Doing the model interviews for the annual SiP postcard exchange is not an easy task …

What does it cost?

Again, if we stick with Moo (which is not a cheap solution, but they do make great products), 25 postcards cost about 21€ (shipping not included), let’s add the 6€ shipping, and you end up with a unit price of 1.2 € per card. You can easily go more DeLuxe or push the price a little further down (but remember it is your artwork you are giving away). Putting “Precious” in an envelop and having it hand-delivered by the postmen around the world adds another 2€.

Total investment: Seventy Three Euro (21€+6€+46€ = 73€)

Is it worth it? We cannot judge, we can only say what is in the package. The gift to give twelve cards from different artists to an unaware friend or faraway relative, share your work with other creatives and receive eleven works of arts from old and new creative friends alike, all handwritten, giving you an exclusive book of cards to cherish for the future.

Why The Additional Friend?

We believe the real connections we make are important. Very important. And so it is more than the artificial flick of a like and the corresponding dopamine kick. It is all about being acoustic. Make the time to make those human connections. Write with a pen. Leave a breadcrumb of happiness. Reach out. And connect.

We hope you join us for this year card exchange.

The SiP Crew


(*) Here is the math behind the 23 postcards and the cluster of twelve. If we have a cluster of twelve, you have eleven other creative toy photographers and eleven nominees that will get a card, plus your own nominee = 11+11+1= 23 cards. Let’s say we are with 10, we all need to send 19 cards. Fourteen? Two groups of seven it is. Each sending 13 cards (with 6 people being the mathematical minimum). A great success and we end up with 30 or more? No worries, three groups of ten, so 19 cards each, but no more than 23 cards. We like clusters of twelve, and so if we end up with a round number of 12, 24, 36 on the end of the month, we reserve the right to close the sign up early on the first of December. Just saying, don’t wait until the very last moment as you may end up in the standby queue.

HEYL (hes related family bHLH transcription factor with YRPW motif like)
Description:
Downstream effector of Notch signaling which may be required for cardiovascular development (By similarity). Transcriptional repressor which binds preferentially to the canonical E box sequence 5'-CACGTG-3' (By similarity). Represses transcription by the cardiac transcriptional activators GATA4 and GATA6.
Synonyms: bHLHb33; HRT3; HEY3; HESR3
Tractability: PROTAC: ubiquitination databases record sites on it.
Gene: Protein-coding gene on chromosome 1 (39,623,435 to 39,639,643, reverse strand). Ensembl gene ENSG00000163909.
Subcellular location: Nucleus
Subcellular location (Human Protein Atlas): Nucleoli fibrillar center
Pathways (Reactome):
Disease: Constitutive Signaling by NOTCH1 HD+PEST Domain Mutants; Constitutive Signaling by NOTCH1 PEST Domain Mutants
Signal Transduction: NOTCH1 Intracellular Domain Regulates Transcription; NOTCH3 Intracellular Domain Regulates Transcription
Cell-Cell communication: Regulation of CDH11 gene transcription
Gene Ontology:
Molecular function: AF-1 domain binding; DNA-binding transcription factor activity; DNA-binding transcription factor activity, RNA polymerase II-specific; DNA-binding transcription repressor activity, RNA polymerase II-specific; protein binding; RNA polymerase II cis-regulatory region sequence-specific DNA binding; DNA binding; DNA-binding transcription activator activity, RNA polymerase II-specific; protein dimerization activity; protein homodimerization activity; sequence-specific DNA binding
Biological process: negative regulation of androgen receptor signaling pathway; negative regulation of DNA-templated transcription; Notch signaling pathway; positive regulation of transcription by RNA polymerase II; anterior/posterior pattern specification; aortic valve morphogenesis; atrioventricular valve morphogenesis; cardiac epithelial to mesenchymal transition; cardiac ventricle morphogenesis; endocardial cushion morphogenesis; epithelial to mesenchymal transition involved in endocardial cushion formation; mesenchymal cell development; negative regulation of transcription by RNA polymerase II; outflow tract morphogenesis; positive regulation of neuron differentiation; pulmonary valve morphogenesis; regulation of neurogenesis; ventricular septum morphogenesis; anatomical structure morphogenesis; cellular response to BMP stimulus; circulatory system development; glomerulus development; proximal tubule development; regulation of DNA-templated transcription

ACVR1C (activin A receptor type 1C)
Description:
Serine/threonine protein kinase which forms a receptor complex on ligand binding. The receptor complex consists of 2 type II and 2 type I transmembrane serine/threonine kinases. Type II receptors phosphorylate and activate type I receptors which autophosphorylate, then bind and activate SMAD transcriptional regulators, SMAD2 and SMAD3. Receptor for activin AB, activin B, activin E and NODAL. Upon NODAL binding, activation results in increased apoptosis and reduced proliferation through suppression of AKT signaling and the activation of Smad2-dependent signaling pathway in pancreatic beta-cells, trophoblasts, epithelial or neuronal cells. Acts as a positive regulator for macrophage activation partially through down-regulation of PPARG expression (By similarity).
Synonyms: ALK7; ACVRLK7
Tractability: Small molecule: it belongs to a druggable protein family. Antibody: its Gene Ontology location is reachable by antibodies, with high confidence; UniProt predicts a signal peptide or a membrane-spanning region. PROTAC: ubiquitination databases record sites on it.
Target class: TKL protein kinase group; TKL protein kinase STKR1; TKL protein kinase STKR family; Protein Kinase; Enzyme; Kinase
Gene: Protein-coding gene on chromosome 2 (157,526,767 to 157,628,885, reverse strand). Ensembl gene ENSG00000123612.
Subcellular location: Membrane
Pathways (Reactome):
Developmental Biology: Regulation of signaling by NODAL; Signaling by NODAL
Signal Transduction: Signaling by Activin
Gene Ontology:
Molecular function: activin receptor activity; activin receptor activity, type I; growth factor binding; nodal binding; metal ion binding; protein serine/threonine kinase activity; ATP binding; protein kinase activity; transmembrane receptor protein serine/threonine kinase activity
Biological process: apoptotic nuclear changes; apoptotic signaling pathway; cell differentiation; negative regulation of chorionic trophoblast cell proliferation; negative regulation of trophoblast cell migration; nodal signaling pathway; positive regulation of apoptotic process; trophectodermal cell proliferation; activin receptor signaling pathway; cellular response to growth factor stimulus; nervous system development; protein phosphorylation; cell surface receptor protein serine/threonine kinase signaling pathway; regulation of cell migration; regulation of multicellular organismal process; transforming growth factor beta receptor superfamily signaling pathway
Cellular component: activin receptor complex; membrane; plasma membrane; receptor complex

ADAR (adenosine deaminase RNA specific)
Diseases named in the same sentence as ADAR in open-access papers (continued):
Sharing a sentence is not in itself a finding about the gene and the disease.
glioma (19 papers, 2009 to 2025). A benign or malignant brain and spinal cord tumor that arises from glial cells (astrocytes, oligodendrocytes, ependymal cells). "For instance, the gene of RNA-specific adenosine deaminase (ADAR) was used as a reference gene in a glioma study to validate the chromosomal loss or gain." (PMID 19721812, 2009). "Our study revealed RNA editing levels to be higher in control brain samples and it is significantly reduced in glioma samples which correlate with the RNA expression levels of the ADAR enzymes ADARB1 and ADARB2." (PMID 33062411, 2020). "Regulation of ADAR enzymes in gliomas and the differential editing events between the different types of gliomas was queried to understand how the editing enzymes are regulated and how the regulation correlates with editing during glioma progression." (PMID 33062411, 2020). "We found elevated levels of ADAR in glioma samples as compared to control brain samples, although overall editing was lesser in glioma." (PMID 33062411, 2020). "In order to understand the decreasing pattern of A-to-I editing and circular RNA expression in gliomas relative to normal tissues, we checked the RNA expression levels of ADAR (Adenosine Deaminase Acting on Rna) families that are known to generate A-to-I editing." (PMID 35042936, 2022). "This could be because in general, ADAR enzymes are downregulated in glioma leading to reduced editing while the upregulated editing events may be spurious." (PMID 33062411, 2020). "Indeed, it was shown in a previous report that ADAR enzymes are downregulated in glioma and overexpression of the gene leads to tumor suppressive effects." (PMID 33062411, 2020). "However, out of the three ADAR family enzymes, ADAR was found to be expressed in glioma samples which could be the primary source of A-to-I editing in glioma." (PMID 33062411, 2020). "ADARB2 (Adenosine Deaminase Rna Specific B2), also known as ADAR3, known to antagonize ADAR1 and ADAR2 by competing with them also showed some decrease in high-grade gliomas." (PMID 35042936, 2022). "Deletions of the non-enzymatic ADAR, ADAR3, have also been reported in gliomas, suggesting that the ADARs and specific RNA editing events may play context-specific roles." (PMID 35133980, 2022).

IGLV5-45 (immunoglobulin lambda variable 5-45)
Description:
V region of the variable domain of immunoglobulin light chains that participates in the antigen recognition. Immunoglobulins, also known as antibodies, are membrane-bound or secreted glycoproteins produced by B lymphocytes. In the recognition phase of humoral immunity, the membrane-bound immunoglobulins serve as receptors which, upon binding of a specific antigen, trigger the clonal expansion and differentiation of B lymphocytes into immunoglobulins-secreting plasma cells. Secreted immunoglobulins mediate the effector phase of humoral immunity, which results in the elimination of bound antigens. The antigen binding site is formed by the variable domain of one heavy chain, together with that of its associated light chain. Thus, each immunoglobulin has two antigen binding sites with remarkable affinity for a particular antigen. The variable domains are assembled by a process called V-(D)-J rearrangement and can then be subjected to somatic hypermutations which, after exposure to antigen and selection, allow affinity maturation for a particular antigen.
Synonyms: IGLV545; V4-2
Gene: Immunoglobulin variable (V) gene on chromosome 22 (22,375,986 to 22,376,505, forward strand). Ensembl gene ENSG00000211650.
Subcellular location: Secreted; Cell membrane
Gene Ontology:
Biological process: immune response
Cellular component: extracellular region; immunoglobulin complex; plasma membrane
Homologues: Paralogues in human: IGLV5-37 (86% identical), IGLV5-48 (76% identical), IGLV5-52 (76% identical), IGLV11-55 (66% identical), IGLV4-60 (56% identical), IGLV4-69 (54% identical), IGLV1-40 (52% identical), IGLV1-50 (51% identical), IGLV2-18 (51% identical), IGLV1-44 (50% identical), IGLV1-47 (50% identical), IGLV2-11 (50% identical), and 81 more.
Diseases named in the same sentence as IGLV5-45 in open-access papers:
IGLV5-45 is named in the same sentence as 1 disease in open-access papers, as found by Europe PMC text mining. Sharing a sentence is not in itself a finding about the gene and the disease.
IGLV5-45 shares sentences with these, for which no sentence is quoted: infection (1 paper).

Remember our word of March?
Don’t worry if you forgot.
It was Projects.
Projects tend to have a deadline, and I talked about that one as well, especially since I missed that deadline. Now deadlines are nothing more as a line in the sand, a date to work to. Critical. But not the most important. What is even more important for a project is the actual deliverable.
The finished product.
The creative outcome.
The final image. Continue reading “Remember”

PS. Deadline

When we set the timeline for the project due date at the 31st March, we implicitly introduced the deadline. The deadline finds it origin (*) in the early days of journalism and the printing press, with the guideline marked on the press plate that set the boundaries. The deadline in which everything needed to fit and has further evolved into the daily deadline of the printing press (I feel old, I can’t remember when the last time was I read a real newspaper on this fish and chips packing paper). Deadlines evolved in drop dead dates we all recognize from school or project work.

Working towards a deadline gives a special rush, a kick, simular like a live performance on stage. There is that pressure to deliver. Live TV. On Air. No endless turning around of ideas, finding a better angle or a slightly more interesting storyline. The deadline is … the deadline. Continue reading “PS. Deadline”

Process and Story

The Process

When I read about this month’s Project, I was first excited and ideas started to pop into my head as I was reading Boris’ blog post. Then as I was going through the list of constraints I started to get afraid I couldn’t make it. There were two major obstacles for this project to be a success: a limited number of pictures and an end.